A good (and surprising) user experience: Laundering the shuffle

Yesterday morning (a Monday no less) I had one of those “oh, $%#@*” moments while packing my work bag.  I was ready to pack my iPod shuffle (a second generation, for anyone considering trying this at home), when I realised it was not with my phone and my wallet, and I knew exactly where it was: In the pocket of a polar fleece jacket that had been laundered the night before.  Having heard a few stories of miraculous technology survival, and knowing that the shuffle is essentially just flash memory, I thought I would see whether it was still working.  I pressed the play button, and though no sound came from the headphones, the light came on.  It turned out that both the iPod and the headphones survived, but that the headphones took a day longer to dry out and begin working again. I’m not sure if this is a designed part of the iPod shuffle second generation user experience or not, but I sure am glad of it.

While I wouldn’t recommend laundering your shuffle deliberately, I have seen more than one example of people with a similar story to tell.  Given that (as one of the posters here says) ‘shuffles are designed for pockets’, designing them to be as laundry-resistant as possible (and not advertising the fact that they are) is an excellent user experience strategy:

  • It takes into account the likelihood of error — it is probably not unlikely that these devices that fit easily in a pocket and are light enough to go unnoticed will get laundered (or dropped into a lake, or exposed to the rain or–in one case–run over).  Not only is this error taken into account, users do not (always) suffer catastrophically for it.
  • The user’s expectation (that water will bust their iPod) is surpassed, rather than not met.  If Apple had labelled their devices water resistant, in cases where this failed (and after all, who knows if I would be enjoying music right now if it had been a hot water cycle) people would be disappointed.  Instead, people get something they don’t expect and are delighted (this is not to say that it is necessarily a good idea to set expectations lower than what will always be delivered–an unusual pleasant surprise will be remembered, a common pleasant surprise will eventually become an expected experience).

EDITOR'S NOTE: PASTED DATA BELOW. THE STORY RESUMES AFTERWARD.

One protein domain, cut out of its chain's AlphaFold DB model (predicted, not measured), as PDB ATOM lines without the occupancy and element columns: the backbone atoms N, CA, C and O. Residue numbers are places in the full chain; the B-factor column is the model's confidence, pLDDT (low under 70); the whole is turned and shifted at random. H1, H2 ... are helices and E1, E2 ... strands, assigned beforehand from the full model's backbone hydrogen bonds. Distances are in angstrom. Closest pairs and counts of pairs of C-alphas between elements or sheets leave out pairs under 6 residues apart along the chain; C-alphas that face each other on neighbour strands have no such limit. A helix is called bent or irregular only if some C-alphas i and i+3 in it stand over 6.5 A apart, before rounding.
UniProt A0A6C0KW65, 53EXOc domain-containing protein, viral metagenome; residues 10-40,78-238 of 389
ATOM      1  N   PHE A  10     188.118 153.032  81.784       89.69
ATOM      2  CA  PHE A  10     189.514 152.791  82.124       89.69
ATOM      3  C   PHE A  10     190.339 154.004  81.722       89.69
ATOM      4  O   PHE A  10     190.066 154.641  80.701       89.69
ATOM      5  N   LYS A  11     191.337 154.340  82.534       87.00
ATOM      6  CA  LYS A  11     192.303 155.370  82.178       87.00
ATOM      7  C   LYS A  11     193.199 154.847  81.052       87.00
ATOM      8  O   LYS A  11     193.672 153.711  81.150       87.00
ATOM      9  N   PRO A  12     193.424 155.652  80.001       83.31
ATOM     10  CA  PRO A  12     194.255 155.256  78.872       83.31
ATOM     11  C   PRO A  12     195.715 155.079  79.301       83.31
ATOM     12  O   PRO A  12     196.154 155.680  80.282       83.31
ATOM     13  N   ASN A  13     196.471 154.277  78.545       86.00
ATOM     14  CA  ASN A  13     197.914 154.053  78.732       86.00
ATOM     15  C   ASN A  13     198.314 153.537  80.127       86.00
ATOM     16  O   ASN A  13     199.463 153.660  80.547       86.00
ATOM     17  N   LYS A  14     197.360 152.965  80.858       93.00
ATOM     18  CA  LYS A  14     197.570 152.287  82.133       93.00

Like I say, I don’t know if this is a design feature or a happy accident, but either way, right now I am seriously impressed with my iPod, and that is always a user experience win.


3 Responses to “A good (and surprising) user experience: Laundering the shuffle”

  1. 1 tony Tuesday, May 6, 2008 at 2:30 pm

    I wonder if the Shuffle’s size gives it added strength over say a Nano or Video iPod? Still, iPods in general seem to be pretty robust except for complaints about scratches.

    The first day I got my Nano – and before I’d bought a case for it – I dropped it on a concrete path, but it kept playing and remarkably had no scratches. Here’s a stress test for the Nano that I read before I bought mine.

  2. 2 danamckay Monday, May 12, 2008 at 1:32 pm

    Sorry Tony, your post got caught in my spam queue, which was apparently a little aggressive. One of those examples I listed is of a nano that lived, but I have to guess you’re right — the shuffle is smaller (and also has only the one connector, which at the time of laundering had my headphones in it).

  3. 3 mazatlan Monday, August 4, 2008 at 6:07 pm

    Given that it has a battery inside it, you would think this would have ended in disaster, since battery plus water equals problems.

    I reckon its simplicity would have helped save it. For example, no part of it slides open or can be unscrewed, and the number of buttons and mechanical parts is low. There are less places for water to get in, and with it generally designed to be as tiny as possible they would have made it fit together as snugly as they could.

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